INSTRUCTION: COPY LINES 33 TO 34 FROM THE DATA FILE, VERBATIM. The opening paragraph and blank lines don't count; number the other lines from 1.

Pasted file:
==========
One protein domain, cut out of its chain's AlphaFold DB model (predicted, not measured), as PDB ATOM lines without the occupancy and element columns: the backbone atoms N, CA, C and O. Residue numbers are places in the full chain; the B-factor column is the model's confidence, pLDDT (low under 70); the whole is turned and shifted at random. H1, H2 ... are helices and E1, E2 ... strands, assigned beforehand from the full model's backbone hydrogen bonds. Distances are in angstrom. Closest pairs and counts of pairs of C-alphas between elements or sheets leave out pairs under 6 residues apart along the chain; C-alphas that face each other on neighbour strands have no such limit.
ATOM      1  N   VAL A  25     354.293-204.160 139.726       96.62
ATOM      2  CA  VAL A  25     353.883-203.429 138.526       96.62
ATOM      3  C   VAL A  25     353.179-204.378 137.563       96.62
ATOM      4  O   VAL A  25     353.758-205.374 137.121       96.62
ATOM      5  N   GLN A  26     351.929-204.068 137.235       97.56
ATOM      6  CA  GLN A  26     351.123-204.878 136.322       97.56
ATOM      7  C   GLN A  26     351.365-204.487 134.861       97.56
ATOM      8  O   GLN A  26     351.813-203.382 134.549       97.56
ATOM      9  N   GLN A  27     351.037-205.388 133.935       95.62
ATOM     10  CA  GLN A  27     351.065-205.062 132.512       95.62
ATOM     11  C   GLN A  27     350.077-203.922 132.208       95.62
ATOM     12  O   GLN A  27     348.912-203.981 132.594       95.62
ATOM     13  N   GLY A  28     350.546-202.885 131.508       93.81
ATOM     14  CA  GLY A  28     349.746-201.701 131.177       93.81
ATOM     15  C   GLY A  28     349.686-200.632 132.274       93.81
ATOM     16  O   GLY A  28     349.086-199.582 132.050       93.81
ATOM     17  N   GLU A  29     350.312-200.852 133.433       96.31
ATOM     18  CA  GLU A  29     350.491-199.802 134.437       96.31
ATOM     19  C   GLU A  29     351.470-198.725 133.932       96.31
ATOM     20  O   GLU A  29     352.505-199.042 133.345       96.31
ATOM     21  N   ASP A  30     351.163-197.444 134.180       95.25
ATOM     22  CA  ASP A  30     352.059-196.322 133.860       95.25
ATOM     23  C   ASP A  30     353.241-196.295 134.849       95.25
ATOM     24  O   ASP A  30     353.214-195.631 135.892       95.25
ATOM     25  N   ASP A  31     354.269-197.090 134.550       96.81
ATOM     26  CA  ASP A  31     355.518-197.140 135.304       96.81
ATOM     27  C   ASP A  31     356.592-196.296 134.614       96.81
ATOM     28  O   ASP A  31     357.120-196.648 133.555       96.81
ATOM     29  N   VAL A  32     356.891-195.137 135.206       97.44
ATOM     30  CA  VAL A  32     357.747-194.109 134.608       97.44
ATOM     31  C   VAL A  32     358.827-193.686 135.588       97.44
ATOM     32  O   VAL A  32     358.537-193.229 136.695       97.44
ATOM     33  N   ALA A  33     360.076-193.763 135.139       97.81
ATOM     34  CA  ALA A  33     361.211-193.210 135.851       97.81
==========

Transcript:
ATOM     33  N   ALA A  33     360.076-193.763 135.139       97.81
ATOM     34  CA  ALA A  33     361.211-193.210 135.851       97.81